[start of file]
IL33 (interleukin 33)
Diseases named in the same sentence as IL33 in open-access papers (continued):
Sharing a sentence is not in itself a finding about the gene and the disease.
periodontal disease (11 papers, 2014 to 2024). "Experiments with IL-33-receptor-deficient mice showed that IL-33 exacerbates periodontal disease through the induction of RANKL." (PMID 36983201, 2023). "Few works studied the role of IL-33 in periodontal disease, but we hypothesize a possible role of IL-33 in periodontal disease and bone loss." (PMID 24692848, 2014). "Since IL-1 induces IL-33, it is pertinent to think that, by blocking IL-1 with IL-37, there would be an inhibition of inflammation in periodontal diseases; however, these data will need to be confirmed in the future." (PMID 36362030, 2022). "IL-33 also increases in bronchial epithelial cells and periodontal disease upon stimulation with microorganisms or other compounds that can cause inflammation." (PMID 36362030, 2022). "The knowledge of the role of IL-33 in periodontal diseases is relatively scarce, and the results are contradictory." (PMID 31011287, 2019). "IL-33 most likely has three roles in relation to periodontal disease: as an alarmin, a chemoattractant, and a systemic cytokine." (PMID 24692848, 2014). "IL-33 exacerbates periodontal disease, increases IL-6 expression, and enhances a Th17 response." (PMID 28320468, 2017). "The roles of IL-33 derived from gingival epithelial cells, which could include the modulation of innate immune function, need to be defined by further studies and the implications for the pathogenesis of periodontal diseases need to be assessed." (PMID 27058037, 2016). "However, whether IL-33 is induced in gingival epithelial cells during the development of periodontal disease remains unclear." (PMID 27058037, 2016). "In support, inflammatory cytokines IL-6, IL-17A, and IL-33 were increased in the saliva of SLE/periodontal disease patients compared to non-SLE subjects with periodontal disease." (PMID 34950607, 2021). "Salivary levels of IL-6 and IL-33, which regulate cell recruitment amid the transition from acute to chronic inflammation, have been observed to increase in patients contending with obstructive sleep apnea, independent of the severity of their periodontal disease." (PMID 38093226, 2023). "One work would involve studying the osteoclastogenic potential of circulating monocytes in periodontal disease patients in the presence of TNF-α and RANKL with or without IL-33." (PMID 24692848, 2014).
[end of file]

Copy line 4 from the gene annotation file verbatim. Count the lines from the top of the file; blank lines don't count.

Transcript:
periodontal disease (11 papers, 2014 to 2024). "Experiments with IL-33-receptor-deficient mice showed that IL-33 exacerbates periodontal disease through the induction of RANKL." (PMID 36983201, 2023). "Few works studied the role of IL-33 in periodontal disease, but we hypothesize a possible role of IL-33 in periodontal disease and bone loss." (PMID 24692848, 2014). "Since IL-1 induces IL-33, it is pertinent to think that, by blocking IL-1 with IL-37, there would be an inhibition of inflammation in periodontal diseases; however, these data will need to be confirmed in the future." (PMID 36362030, 2022). "IL-33 also increases in bronchial epithelial cells and periodontal disease upon stimulation with microorganisms or other compounds that can cause inflammation." (PMID 36362030, 2022). "The knowledge of the role of IL-33 in periodontal diseases is relatively scarce, and the results are contradictory." (PMID 31011287, 2019). "IL-33 most likely has three roles in relation to periodontal disease: as an alarmin, a chemoattractant, and a systemic cytokine." (PMID 24692848, 2014). "IL-33 exacerbates periodontal disease, increases IL-6 expression, and enhances a Th17 response." (PMID 28320468, 2017). "The roles of IL-33 derived from gingival epithelial cells, which could include the modulation of innate immune function, need to be defined by further studies and the implications for the pathogenesis of periodontal diseases need to be assessed." (PMID 27058037, 2016). "However, whether IL-33 is induced in gingival epithelial cells during the development of periodontal disease remains unclear." (PMID 27058037, 2016). "In support, inflammatory cytokines IL-6, IL-17A, and IL-33 were increased in the saliva of SLE/periodontal disease patients compared to non-SLE subjects with periodontal disease." (PMID 34950607, 2021). "Salivary levels of IL-6 and IL-33, which regulate cell recruitment amid the transition from acute to chronic inflammation, have been observed to increase in patients contending with obstructive sleep apnea, independent of the severity of their periodontal disease." (PMID 38093226, 2023). "One work would involve studying the osteoclastogenic potential of circulating monocytes in periodontal disease patients in the presence of TNF-α and RANKL with or without IL-33." (PMID 24692848, 2014).